Cricket Australia’s arrogant decision to cancel the scheduled two-Test series against Bangladesh in August is not only hugely disrespectful to the Tigers but will also hinder the Australian Test team.
CA’s announcement last week was the continuation of their shabby treatment of low-profile teams Bangladesh and Zimbabwe, neither of whom have played a Test in Australia since 2003.
This 15-year drought was scheduled to end in three months but Bangladesh’s Test series in Australia has been cancelled because Cricket Australia thought it would prove a financial burden.
While CA released a statement claiming the cancellation had been a mutual decision with the Bangladesh Cricket Board, the BCB chief executive has since described the situation as “really disappointing”.
Nizam Uddin Chowdhury told Reuters CA had informed the BCB the series was “not financially viable due to the off-season”.
If that statement is true it represents a pathetic cop-out by CA. They are one of the three richest cricket boards in the world and recently signed a monster $1.2 billion broadcast deal. CA could well afford to take a rare financial loss for the good of cricket.
The Board of Control for Cricket in India has received heavy flak in Australia for refusing to play a day-night Test in Adelaide this coming summer.
The BCCI has also been pilloried, and rightly so in this case, for their decision to omit most of their starting players, including captain Virat Kohli, from their one-off Test against Afghanistan next month.
Yet the BCCI also deserve high praise for hosting a match against the newest Test nation. Afghanistan only recently gained Test status yet India agreed to let them play their first-ever such match in India’s backyard. Meanwhile, Australia won’t even host matches against teams in Bangladesh and Zimbabwe, who have had Test status for eons.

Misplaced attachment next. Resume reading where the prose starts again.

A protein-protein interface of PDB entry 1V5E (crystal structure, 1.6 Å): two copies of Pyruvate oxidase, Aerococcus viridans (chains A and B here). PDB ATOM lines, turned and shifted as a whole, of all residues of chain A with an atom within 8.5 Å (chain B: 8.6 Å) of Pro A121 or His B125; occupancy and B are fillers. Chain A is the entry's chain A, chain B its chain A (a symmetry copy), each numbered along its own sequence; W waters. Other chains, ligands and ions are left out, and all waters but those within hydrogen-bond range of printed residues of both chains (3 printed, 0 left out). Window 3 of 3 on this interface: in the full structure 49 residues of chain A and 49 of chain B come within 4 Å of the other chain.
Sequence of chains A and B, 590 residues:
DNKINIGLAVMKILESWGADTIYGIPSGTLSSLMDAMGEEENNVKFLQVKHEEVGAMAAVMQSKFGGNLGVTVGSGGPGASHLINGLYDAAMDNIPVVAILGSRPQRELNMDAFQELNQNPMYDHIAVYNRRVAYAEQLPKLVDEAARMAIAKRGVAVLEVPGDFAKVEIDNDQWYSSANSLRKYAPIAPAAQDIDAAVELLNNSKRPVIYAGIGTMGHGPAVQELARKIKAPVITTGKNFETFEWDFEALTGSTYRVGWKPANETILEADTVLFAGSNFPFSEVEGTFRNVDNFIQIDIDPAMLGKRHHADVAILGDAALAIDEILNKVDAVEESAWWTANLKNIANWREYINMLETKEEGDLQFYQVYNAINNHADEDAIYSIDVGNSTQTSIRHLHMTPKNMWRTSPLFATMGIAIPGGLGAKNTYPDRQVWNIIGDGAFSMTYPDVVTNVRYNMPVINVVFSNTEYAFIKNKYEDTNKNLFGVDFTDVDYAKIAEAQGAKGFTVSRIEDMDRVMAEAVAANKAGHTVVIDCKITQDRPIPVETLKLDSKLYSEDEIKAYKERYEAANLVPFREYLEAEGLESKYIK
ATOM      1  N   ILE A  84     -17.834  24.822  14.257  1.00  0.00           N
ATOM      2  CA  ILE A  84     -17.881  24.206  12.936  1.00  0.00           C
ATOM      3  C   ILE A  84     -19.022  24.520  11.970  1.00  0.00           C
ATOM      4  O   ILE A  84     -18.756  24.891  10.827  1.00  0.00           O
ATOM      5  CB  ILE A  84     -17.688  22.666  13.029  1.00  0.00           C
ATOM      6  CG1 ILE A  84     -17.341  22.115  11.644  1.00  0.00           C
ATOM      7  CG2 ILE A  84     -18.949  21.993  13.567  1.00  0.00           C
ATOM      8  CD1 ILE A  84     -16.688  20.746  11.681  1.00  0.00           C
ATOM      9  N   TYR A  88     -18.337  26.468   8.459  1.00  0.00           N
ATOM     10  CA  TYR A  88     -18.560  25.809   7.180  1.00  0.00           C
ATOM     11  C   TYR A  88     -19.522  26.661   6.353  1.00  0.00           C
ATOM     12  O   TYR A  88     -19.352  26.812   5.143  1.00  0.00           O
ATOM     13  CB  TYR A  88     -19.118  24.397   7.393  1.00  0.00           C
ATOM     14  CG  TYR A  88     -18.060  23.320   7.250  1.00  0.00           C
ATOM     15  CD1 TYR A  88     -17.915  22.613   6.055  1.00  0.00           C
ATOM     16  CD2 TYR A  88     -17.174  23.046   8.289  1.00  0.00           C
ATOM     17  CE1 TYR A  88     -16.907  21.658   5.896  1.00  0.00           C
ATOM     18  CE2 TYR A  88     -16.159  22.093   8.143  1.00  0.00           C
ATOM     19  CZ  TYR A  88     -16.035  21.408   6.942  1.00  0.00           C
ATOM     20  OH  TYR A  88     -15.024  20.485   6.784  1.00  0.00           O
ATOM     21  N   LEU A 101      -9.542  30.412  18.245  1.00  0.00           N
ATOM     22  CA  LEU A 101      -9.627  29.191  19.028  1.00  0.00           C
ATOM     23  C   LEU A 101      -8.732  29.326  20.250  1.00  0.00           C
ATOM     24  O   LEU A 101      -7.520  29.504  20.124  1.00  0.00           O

It’s not just hosting which is the issue either – CA don’t like playing the lower-profile Test nations home or away. Australia haven’t played a Test against Zimbabwe in 14 years, and have played only two matches against Bangladesh in the past 12 years.
CA regularly claims it values Test cricket highly. If that was true then they would recognise the need for the development of teams like Bangladesh, Zimbabwe and newcomers Ireland and Afghanistan. The most obvious way these teams can improve significantly is by playing against the top teams.
In reality, CA seems to view these lower-profile Test teams as a nuisance. It’s hard not to feel they’d happily play blockbuster series against England, India and South Africa on a loop, never again stooping down to interact with the commoner teams.
Even the obvious advantages to the Australian Test team weren’t enough to convince CA to fulfil their obligation to host Bangladesh. The rebuilding Australian side would have had a huge amount to gain by playing two homes Tests against the Tigers.
Australia have some very tough Test series over the next 16 months, with a tour against Pakistan followed by hosting the world’s number one Test team India, and then the Ashes in England.
In disarray after losing three players to the ball tampering scandal, a two-Test home series against a modest opponent would have been a perfect tune-up for Australia ahead of the series against Pakistan in October.
Australia’s overhauled top six, which has three new members, surely would have benefited greatly from having more time to gel. Playing on home pitches against Bangladesh’s limited pace attack would have been a prime opportunity for this batting line-up to build form and confidence.
Instead, they will be vaulted straight into the furnace in the UAE, where Australia’s batting line-up floundered on their last Test tour four years ago. If those batting struggles are repeated in October, Australia will enter the home series against India ripe for the picking.
Which makes it all the more confounding why CA canned the Tests against Bangladesh. They valued money over not just the interests of the game but over the interests of their own team.